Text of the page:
Well, after having racked both carboys of wine several weeks ago, I thought it was about time I ran some labs on them.
So I took some samples to school and ran SO2‘s, pH and TA (titratable acidity) tests, as well as doing a chromatography test on them. This test tells me whether the wines have converted malic acid to latic acid. Malic is a harder/sharper acid; think sour apple. Lactic acid is much softer. As I suspected from tasting as well as watching pH and TA’s go up and down, it looks like the Petite Verdot/Cabernet Sauvignon blend have almost completely converted to latic acid. The Sangiovese/Cabernet Sauvignon still have a way to go.
After going through all the trouble of running an SO2 test on my wines, I realized that I had used the wrong strength of NaOH, so I’m still not sure how much free SO2 is present. So I decided I will run them again once they are through with malic/latic conversion. I won’t want to add any now anyway, since that would stop the conversion process.
About a month ago, I discovered that my wine had developed a terrible funk. The smell could be described as burnt match stick with a touch of smoke. This “funk” is often caused by H2S production or Hydrogen Sulfide. This can occur because grapes were sprayed with chemicals too close to harvest, or leaving the juice on the gross lees too long amongst other reasons. After doing a little research I decided I need to rack right away. And that did help, but the Sang/Cab. blend had quite a bit of “funk” so we racked again and that seemed to do the trick! Which is great, because that means I didn’t have to add Copper Sulfate or add more SO2. Few! I was worried that the wines were ruined beyond the point of no return!
Lab Numbers Update: As of 12-11-11, the pH and TA for the Petite Verdot, Cabernet Sauvignon blend are 3.44 and 6.75 and the Sangiovese/Cabernet Sauvignon blend are 3.25 and 7.2. It appears that secondary fermentation has taken place with the P. Verdot blend as the pH as gone up and TA down. But it’s hard to tell with Sangio blend because it looks the pH dropped and that doesn’t make sense. I will have to re-test pH, and TA in the next few week. Hopefully I will be able to test for SO2 content as well as run the wine through MLF (malolactic fermentation) chromatography.
That’s it for this update. Now to think of some names for the wines while they spend the winter in our new wine shed. Will have to post pictures of that soon!
Richard Kinssies presented sparkling wines from around the world; Here are some of the highlights of what we tasted:
Non Vintage Szigeti Brut Sparkling Gruner Veltliner (Austria) $18
Szigeti is the producer and Gruner Veltliner is the grape. Gruner is the most important white grape in Austria and it can make amazing wines both still (without bubbles)… and sparkling. This one is bright and fresh and though it is very dry it is loaded with fruit. The nose was fabulous as it reminded me of carmelisied popped corn! This was my personal favorite and was a big hit with the other “winos” as well!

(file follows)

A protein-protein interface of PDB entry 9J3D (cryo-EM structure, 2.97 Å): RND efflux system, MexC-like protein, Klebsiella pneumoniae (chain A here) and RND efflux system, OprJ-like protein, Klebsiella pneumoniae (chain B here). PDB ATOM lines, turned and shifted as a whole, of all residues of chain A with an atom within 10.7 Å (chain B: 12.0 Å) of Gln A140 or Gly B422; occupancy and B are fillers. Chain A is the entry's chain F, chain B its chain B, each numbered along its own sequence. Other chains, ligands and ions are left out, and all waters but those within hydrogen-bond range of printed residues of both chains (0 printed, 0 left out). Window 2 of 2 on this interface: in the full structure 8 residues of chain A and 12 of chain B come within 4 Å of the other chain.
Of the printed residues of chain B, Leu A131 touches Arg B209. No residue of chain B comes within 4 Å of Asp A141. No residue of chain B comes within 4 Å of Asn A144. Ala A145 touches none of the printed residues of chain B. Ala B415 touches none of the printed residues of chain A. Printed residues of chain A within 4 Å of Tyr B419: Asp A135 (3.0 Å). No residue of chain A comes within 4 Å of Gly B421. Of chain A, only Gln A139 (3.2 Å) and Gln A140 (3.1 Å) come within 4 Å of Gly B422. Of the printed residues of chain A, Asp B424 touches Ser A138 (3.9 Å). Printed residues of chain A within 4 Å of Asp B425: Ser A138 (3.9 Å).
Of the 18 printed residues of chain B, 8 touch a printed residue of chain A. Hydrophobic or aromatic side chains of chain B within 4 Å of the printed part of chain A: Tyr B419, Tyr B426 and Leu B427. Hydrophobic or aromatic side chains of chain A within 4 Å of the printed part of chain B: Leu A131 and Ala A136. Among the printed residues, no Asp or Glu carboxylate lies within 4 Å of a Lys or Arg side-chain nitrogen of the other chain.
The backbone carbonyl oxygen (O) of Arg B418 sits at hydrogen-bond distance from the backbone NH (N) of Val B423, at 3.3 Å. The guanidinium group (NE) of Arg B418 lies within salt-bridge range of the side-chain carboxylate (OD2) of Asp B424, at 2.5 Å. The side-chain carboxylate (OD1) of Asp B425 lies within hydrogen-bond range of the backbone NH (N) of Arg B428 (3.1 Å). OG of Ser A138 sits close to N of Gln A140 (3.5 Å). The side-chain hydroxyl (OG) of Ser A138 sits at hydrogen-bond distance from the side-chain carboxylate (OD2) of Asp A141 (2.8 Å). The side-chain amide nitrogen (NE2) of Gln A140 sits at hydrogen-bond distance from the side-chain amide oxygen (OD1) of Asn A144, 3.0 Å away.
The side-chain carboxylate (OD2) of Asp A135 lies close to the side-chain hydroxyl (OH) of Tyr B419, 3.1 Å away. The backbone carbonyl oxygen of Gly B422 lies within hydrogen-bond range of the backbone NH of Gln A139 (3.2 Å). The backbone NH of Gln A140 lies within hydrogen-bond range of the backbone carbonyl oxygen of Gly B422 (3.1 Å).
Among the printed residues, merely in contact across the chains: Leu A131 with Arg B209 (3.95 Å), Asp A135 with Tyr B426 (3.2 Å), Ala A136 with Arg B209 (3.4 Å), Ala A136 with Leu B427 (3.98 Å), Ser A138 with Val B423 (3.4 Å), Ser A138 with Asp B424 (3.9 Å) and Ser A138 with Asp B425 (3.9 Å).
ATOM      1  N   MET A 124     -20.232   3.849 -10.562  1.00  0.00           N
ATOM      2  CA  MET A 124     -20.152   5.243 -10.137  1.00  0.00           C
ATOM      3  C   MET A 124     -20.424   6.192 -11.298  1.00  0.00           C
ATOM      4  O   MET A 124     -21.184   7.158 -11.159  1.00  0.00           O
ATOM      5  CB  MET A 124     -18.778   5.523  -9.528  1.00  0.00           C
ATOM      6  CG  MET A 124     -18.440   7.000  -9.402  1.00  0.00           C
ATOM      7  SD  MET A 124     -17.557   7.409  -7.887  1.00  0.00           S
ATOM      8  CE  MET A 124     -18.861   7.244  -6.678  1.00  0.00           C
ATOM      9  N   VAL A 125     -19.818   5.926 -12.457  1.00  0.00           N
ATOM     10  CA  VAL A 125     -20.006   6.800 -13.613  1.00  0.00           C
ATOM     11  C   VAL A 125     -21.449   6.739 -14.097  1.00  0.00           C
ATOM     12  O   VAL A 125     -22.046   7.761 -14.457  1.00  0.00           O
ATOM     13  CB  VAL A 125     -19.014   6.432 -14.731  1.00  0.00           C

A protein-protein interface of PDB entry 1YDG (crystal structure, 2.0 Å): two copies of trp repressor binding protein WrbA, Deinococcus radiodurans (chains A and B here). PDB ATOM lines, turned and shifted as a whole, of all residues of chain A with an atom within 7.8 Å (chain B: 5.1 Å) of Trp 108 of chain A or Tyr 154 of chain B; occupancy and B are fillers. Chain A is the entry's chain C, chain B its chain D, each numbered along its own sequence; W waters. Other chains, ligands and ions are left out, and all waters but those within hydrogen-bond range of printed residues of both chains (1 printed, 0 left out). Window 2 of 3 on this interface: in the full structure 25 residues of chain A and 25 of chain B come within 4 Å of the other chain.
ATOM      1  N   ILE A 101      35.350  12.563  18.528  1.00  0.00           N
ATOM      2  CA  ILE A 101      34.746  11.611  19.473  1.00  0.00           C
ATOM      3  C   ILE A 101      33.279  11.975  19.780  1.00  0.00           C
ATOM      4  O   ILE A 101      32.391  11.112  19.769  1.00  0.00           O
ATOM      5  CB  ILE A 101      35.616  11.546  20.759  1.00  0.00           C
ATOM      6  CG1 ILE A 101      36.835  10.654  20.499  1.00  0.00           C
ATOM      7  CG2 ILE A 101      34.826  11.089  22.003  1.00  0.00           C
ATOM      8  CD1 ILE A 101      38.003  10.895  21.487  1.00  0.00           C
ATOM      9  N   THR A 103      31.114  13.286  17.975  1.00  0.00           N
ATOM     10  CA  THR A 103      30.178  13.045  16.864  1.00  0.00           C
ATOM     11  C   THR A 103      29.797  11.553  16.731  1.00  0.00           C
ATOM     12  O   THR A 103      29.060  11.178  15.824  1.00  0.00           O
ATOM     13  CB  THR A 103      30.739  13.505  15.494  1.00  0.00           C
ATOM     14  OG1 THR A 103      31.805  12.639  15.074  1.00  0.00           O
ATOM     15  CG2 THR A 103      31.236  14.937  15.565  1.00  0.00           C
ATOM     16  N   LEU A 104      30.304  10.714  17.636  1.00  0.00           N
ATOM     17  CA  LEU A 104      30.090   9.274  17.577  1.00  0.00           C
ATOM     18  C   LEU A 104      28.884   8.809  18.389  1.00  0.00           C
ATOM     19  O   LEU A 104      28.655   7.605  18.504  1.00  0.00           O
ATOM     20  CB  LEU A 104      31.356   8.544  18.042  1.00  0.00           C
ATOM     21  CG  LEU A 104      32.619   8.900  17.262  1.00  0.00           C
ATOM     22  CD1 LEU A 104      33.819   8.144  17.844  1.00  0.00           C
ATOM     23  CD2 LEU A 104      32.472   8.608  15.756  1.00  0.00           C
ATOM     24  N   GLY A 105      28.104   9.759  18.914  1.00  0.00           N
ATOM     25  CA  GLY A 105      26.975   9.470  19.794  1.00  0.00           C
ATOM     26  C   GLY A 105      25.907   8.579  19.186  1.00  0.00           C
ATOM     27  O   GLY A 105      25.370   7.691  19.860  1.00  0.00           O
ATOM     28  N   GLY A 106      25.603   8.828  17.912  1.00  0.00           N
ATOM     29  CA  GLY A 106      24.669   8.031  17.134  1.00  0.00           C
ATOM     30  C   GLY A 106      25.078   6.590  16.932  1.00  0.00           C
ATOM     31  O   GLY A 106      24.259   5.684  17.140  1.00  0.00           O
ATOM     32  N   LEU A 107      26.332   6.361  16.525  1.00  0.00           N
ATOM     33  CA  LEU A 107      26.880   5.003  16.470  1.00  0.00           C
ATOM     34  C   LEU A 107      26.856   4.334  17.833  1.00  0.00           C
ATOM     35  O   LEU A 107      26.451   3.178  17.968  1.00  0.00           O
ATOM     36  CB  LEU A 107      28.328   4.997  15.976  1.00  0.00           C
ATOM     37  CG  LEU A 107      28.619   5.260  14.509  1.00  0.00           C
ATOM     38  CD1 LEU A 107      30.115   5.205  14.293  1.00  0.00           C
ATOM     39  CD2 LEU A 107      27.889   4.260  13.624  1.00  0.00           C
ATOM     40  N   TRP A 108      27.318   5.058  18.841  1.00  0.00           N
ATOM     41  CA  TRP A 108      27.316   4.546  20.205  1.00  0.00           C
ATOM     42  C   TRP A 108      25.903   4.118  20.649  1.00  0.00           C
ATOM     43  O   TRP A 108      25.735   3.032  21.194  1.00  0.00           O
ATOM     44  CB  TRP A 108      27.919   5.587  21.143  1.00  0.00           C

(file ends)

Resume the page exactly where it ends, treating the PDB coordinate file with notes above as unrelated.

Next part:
Non Vintage Henri Abele Brut Champagne (FR) $29
This is real Champagne! Though it may not be the most famous Henri Abele is one of the oldest and most respected of the Champagne houses. The wine is dry with notes of yellow apple and biscuits.
Non Vintage Domaine Michel Juillot Blanc de Blanc Cremant de Borgogne $19
This is a sparkling wine from the Burgundy region of France. It is made almost entirely from chardonnay grapes and has the elegance and complexity that that grape imparts on sparkling wines. This wine could easily pass for Champagne.
Also, we purchased three bottles from their happy hour menu to try last night. The hands down favorite was none other than Richard Kinssies ’07 Yakima Valley Tempranillo $15. The nose had a lovely eucalyptus aroma and the palate was a sumptuous mix of berry flavored tobacco, menthol, cassis with an expansive, slightly tarry finish. This wine is both a great food and sipping wine! A great value!
And of course, what “Winos” evening would be complete with out stopping at Wine World! I picked up a Muscat De Beaumes de Venise, Domaine De Coyeux, ’03, a dessert wine from the Rhone valley. There are two types of Muscat planted at Coyeux – grains blancs and grains noirs. The latter, being darker, have more aroma and flavor. In the words of the owner, the dark berries give body and the lighter ones give elegance. I haven’t cracked this open yet, so here are the winemaker’s notes: The powerful and expressive nose shows aromas of white flowers, peach and honey. On the palate the wine is round and sweet, but not cloying, with a lively acidity. The total effect is fresh and elegant with good length and lots of charm.
This is my last post of the year, but stay tuned for next year’s posts where I will have an up date on “My First Wine“, video from Green Lake Wines, updates on activities with Vintage 2010 @NW Wine Academy and much more!